In the last few years, the Science of Reading has gotten attention from schools, school board members, curriculum designers, and literacy teachers all across America. Some call it the latest buzzword or fad, while others say that it’s essential for reading instruction. For the last twenty years, it has been the subject of critical studies and research, and it has also been heavily criticized by those in favor of other reading movements such as the Whole Language Approach and Reading Recovery. But what is the Science of Reading, and why is it such a hot topic among teachers?
The Science of Reading is an interdisciplinary study of scientifically based research on how we read. It has elements of cognitive neuroscience, psychology, education, and linguistics (The Reading League). All of these elements have led scientists, psychologists, and teachers to conclude that students need systematic, explicit instruction in order to successfully read. In other words, students need to learn the foundations of word recognition (letters and their sounds, phonics concepts, and sight recognition) and language comprehension (syntax, vocabulary, background schema) in order to be successful readers.
Sounds obvious, no? Unfortunately, the last 20 years of reading instruction in America have NOT included explicit instruction in these concepts. Instead, we have invested in programs that encourage inferencing, memorization, and guessing. Kids who were successful in K-2 (or, rather, appeared to be successful) in reading failed or scored poorly in state tests by 4th grade because they didn’t understand how to effectively decode words or their patterns. Their previous programs worked under the idea that if we taught students to love the act of reading (looking at the pictures, taking time for independent reading, and curling up in a corner with their favorite topic), the rest would come later.
Unfortunately, this means that we have a literacy crisis in America. Only 35% of public school students are literate by Grade 4. According to BeginToRead, 67% of students who don’t have proficient reading skills by the end of 4th grade end up in jail or on welfare, either as teenagers or adults. 23% of adults in America are illiterate. That’s 23% too many.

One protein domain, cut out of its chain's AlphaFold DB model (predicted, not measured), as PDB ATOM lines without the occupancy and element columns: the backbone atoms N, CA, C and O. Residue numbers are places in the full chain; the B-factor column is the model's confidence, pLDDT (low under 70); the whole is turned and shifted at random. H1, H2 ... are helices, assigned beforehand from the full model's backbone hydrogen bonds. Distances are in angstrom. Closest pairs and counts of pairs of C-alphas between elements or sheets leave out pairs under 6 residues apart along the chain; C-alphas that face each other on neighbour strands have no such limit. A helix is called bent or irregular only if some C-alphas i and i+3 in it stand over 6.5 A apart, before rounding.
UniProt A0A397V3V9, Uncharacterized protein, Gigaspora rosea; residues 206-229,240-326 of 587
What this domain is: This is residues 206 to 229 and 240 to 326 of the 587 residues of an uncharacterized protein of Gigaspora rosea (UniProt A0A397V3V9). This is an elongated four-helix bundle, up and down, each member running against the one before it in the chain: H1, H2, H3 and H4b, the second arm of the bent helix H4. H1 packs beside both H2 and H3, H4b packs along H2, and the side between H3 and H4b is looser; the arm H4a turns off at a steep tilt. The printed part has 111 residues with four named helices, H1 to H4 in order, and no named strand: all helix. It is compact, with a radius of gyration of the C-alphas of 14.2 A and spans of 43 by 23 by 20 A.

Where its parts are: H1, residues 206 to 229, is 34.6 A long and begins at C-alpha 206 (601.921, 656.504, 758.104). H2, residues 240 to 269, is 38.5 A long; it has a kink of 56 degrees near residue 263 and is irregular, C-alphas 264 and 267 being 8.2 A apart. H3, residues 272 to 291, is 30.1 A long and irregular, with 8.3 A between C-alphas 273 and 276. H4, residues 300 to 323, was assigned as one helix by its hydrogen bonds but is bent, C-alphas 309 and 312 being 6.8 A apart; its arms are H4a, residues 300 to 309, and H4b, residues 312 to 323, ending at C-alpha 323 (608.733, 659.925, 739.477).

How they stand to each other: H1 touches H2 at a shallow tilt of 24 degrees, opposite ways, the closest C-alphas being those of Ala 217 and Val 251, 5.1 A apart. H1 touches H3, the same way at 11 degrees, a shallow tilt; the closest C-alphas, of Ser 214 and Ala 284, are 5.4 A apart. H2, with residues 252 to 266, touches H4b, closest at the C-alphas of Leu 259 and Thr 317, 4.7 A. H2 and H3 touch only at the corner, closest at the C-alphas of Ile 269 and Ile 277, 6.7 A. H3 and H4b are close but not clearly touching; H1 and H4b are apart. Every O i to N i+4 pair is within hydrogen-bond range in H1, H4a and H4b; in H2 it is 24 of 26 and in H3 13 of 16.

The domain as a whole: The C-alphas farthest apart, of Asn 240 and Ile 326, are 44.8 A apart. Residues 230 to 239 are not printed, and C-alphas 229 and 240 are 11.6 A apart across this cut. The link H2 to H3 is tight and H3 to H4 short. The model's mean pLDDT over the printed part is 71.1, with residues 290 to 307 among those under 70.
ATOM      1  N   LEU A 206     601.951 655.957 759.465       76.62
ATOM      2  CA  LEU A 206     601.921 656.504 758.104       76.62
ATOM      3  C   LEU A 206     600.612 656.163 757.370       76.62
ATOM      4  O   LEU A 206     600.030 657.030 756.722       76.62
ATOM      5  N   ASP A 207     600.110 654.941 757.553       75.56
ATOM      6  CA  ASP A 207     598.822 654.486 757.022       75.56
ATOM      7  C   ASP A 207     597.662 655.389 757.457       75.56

Teaching students to love books is great. Don’t get me wrong. But explicit instruction needs to come first. We’re seeing the results of programs like Reading Recovery and the Whole Language Movement are proving problematic for all readers, including those with learning disabilities.
But wait… this is a fantasy account! What does SOR have to do with wizards and hobbits?
Great question. It’s my working theory that we teachers can use Invented Languages (for the moment, I’m specifically working with Tolkien’s Sindarin and Quenya) to teach students about patterns in English Morphology.
When I teach The Hobbit, I spend some time on Tolkien’s philological work. I show them some words in Sindarin that have the same roots- for example, Branduin and Celeduin, Ered Mithrin and Ered Luin- and their translations. Much like Tolkien would have in his Philological work, we use the clues within these roots and their translations to work backward and determine what these roots might mean. “Uin”, for example, means “river,” and “Ered” means “mountain.”
I also give them a short activity for creating their own invented language with prompts to consider- what roots or root words exist in their language, how does the language indicate plurals, and how does the writing system work in their language?
Greek, Latin, and Old English roots work similarly in the English language. Reading Specialists and SOR experts practice with these roots all the time. It’s part of teaching phonemic awareness and word recognition. Understanding and noticing these patterns within word roots, plurals, prefixes, and suffixes are critical for students to successfully decode words, but they need explicit instruction in order to get there.
This is just the beginning of my research into connecting the Science of Reading to Fantasy Literature, but you can learn more about Linguistics and Word patterns by reading the guest post series by DigitalTolkien here.
For more information on the Science of Reading, you can read:
Shanahan, Timothy: What Constitutes a Science of Reading Instruction
Reading Rockets: What Is the Science of Reading?
The Reading League: The Defining Guide: What is the Science of Reading?
I highly recommend the following podcasts for more information on how the Science of Reading has impacted education:
Sold a Story: How Teaching Kids to Read Went So Wrong